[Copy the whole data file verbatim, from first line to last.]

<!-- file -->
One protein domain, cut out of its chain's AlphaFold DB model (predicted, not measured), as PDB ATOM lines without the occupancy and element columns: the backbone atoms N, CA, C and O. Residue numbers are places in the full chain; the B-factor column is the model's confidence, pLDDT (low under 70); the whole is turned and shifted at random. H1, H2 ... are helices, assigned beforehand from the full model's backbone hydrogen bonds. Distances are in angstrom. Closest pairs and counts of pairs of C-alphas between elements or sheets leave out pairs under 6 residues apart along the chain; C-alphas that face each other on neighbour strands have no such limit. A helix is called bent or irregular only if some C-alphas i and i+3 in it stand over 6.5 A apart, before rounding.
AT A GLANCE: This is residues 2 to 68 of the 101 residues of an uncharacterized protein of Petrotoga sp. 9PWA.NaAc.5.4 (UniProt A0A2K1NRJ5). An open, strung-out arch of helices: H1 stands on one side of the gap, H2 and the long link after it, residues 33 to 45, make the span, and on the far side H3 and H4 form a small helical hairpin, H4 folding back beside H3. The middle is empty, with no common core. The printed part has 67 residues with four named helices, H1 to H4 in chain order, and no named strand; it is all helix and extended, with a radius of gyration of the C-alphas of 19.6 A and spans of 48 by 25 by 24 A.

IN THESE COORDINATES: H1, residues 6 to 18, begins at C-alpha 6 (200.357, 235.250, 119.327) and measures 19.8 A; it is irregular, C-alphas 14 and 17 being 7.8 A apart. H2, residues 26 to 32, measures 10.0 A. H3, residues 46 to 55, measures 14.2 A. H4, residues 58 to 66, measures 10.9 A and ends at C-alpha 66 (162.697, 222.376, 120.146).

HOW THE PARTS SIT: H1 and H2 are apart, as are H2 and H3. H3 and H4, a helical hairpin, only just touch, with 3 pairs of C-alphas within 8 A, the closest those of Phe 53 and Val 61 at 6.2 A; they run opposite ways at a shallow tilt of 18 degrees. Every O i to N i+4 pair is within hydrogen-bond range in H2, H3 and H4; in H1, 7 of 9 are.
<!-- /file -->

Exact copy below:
One protein domain, cut out of its chain's AlphaFold DB model (predicted, not measured), as PDB ATOM lines without the occupancy and element columns: the backbone atoms N, CA, C and O. Residue numbers are places in the full chain; the B-factor column is the model's confidence, pLDDT (low under 70); the whole is turned and shifted at random. H1, H2 ... are helices, assigned beforehand from the full model's backbone hydrogen bonds. Distances are in angstrom. Closest pairs and counts of pairs of C-alphas between elements or sheets leave out pairs under 6 residues apart along the chain; C-alphas that face each other on neighbour strands have no such limit. A helix is called bent or irregular only if some C-alphas i and i+3 in it stand over 6.5 A apart, before rounding.
AT A GLANCE: This is residues 2 to 68 of the 101 residues of an uncharacterized protein of Petrotoga sp. 9PWA.NaAc.5.4 (UniProt A0A2K1NRJ5). An open, strung-out arch of helices: H1 stands on one side of the gap, H2 and the long link after it, residues 33 to 45, make the span, and on the far side H3 and H4 form a small helical hairpin, H4 folding back beside H3. The middle is empty, with no common core. The printed part has 67 residues with four named helices, H1 to H4 in chain order, and no named strand; it is all helix and extended, with a radius of gyration of the C-alphas of 19.6 A and spans of 48 by 25 by 24 A.

IN THESE COORDINATES: H1, residues 6 to 18, begins at C-alpha 6 (200.357, 235.250, 119.327) and measures 19.8 A; it is irregular, C-alphas 14 and 17 being 7.8 A apart. H2, residues 26 to 32, measures 10.0 A. H3, residues 46 to 55, measures 14.2 A. H4, residues 58 to 66, measures 10.9 A and ends at C-alpha 66 (162.697, 222.376, 120.146).

HOW THE PARTS SIT: H1 and H2 are apart, as are H2 and H3. H3 and H4, a helical hairpin, only just touch, with 3 pairs of C-alphas within 8 A, the closest those of Phe 53 and Val 61 at 6.2 A; they run opposite ways at a shallow tilt of 18 degrees. Every O i to N i+4 pair is within hydrogen-bond range in H2, H3 and H4; in H1, 7 of 9 are.